For fans of HTML5, the release of the iPad, five years ago, was big news. The much-hyped device was not compatible with the popular multimedia platform Flash, a choice Apple doubled down on a few weeks later when Steve Jobs published his now famous “Thoughts on Flash”. Five years ago, one of the biggest technology companies put their weight behind HTML5 as a successor to Flash. Let’s take a look at where the technology currently stands, and how it has evolved since then.
By and large, HTML5 video has been a big success. All browsers have by now supported HTML5 video for several years. Implementations are robust and mature, leaving key players like JW Player, Vimeo and, just recently, YouTube, to move from Flash to HTML5 by default.
A major roadblock for HTML5 video initially was the fragmented codec support amongst browsers. Luckily, Firefox started supporting the H264 video codec last year. This closed the WebM/H264 codec debate and allowed publishers to store and stream a single set of files. Within the JW Player network, 88% of all video delivered is now in H264.
Furthermore, the specification and rapid implementation of HTML5 Text Tracks allowed for an unprecedented level of accessibility support in all browsers. It’s now easier than ever for publishers to include captions and subtitles with their videos, to the benefit of their diverse audiences.
In sum, HTML5 video is currently the best solution for video deployment on a wide range of use cases – product marketing, online training, enterprise and personal video. However, we’re not there yet.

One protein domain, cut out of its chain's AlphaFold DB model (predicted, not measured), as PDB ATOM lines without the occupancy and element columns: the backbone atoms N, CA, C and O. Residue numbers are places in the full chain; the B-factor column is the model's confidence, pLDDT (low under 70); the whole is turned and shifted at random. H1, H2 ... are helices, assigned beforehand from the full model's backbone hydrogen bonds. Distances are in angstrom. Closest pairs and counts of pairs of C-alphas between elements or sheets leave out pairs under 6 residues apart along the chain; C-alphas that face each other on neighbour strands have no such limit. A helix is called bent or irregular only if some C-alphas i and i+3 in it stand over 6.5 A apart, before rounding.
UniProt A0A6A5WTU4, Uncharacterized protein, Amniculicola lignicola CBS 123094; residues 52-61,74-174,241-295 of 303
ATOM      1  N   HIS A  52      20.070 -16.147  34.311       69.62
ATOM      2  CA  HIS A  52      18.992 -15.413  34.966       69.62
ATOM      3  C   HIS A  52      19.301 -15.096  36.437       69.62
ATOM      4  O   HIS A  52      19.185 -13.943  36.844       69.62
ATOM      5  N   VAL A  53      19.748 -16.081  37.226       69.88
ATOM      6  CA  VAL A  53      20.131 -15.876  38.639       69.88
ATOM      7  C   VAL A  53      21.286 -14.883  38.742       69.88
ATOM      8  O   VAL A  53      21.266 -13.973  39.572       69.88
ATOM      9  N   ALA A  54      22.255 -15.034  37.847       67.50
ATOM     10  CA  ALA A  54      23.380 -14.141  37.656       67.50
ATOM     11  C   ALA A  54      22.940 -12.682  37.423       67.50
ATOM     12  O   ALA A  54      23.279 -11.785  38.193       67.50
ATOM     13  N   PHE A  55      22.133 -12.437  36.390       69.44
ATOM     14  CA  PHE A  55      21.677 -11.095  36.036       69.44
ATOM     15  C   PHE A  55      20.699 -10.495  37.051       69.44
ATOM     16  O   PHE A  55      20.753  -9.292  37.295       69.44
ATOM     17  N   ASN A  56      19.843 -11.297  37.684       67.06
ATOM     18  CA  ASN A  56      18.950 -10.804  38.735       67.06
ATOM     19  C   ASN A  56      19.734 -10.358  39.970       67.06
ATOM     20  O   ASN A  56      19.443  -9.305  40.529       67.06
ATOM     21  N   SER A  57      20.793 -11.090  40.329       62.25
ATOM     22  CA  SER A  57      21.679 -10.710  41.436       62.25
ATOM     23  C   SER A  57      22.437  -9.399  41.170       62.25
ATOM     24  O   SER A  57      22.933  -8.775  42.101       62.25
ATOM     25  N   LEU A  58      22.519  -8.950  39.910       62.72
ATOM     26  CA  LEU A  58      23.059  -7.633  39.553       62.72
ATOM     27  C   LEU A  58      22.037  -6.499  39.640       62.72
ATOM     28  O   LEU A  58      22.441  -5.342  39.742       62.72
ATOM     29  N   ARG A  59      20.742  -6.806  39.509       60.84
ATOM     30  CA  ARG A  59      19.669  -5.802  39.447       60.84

Premium Video To Dos
As some quick online research can point out, most major media portals are still running Flash players. This is because HTML5 video still has some cross-browser deficiencies for premium content. There are 3 areas in particular: Fullscreen video (with the Fullscreen API), live streaming (with the Media Source Extensions) and content protection (with the Encrypted Media Extensions). Here is the current cross-browser status in a nutshell:
1 Only on Windows 8, not on Windows 7.
2 Only on Mac OSX, not on iOS.
Chrome is the first and only browser to have implemented the full set of premium video APIs. The others are still working on filling their gaps, either in terms of functionality or cross-platform support. Ironically, while Apple was the company that kickstarted HTML5 video, it’s now the one slowing it down. Only Safari on desktop has (some) premium video APIs; for iOS there’s no (visible) progress in these areas.
Given the newness of the MSE/EME specifications and the speed with which Fullscreen and TextTracks were implemented, we’re very confident HTML5 will soon be the default for prime time media content too. As we’ve done since the beginning, JW Player will continue to support and leverage such developments, for example with our upcoming support for MPEG DASH.
We’ll also continue to monitor and publish updates about browser implementation updates. As an example, see our just updated State of HTML5 Video Report for an exact overview of what functionality works where.